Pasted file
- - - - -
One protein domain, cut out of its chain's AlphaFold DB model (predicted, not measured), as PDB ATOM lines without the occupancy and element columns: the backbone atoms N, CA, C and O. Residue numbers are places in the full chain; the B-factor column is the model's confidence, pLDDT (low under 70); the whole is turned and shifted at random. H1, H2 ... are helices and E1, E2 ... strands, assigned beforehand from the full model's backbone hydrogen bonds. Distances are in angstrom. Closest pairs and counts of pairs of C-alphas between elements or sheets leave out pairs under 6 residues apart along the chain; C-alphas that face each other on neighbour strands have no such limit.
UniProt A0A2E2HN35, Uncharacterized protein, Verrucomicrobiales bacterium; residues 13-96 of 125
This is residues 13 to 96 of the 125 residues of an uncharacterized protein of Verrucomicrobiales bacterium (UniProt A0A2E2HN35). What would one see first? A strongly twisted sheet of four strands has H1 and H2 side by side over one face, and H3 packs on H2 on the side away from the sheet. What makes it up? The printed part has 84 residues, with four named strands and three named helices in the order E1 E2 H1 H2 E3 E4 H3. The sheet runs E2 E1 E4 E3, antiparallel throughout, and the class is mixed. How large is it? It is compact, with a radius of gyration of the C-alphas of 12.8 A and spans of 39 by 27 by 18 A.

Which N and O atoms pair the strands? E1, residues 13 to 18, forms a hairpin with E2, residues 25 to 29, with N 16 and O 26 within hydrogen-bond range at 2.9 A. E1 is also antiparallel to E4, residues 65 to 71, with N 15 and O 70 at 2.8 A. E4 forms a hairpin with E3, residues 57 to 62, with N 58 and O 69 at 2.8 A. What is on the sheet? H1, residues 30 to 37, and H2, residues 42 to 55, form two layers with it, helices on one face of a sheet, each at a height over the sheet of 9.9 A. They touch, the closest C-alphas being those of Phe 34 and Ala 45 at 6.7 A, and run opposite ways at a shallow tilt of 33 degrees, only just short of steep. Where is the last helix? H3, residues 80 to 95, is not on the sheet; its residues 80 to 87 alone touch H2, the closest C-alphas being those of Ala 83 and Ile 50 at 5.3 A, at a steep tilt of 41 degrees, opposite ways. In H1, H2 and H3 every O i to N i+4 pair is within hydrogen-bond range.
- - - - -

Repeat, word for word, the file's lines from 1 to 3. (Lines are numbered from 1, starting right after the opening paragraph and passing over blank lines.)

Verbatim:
UniProt A0A2E2HN35, Uncharacterized protein, Verrucomicrobiales bacterium; residues 13-96 of 125
This is residues 13 to 96 of the 125 residues of an uncharacterized protein of Verrucomicrobiales bacterium (UniProt A0A2E2HN35). What would one see first? A strongly twisted sheet of four strands has H1 and H2 side by side over one face, and H3 packs on H2 on the side away from the sheet. What makes it up? The printed part has 84 residues, with four named strands and three named helices in the order E1 E2 H1 H2 E3 E4 H3. The sheet runs E2 E1 E4 E3, antiparallel throughout, and the class is mixed. How large is it? It is compact, with a radius of gyration of the C-alphas of 12.8 A and spans of 39 by 27 by 18 A.

Which N and O atoms pair the strands? E1, residues 13 to 18, forms a hairpin with E2, residues 25 to 29, with N 16 and O 26 within hydrogen-bond range at 2.9 A. E1 is also antiparallel to E4, residues 65 to 71, with N 15 and O 70 at 2.8 A. E4 forms a hairpin with E3, residues 57 to 62, with N 58 and O 69 at 2.8 A. What is on the sheet? H1, residues 30 to 37, and H2, residues 42 to 55, form two layers with it, helices on one face of a sheet, each at a height over the sheet of 9.9 A. They touch, the closest C-alphas being those of Phe 34 and Ala 45 at 6.7 A, and run opposite ways at a shallow tilt of 33 degrees, only just short of steep. Where is the last helix? H3, residues 80 to 95, is not on the sheet; its residues 80 to 87 alone touch H2, the closest C-alphas being those of Ala 83 and Ile 50 at 5.3 A, at a steep tilt of 41 degrees, opposite ways. In H1, H2 and H3 every O i to N i+4 pair is within hydrogen-bond range.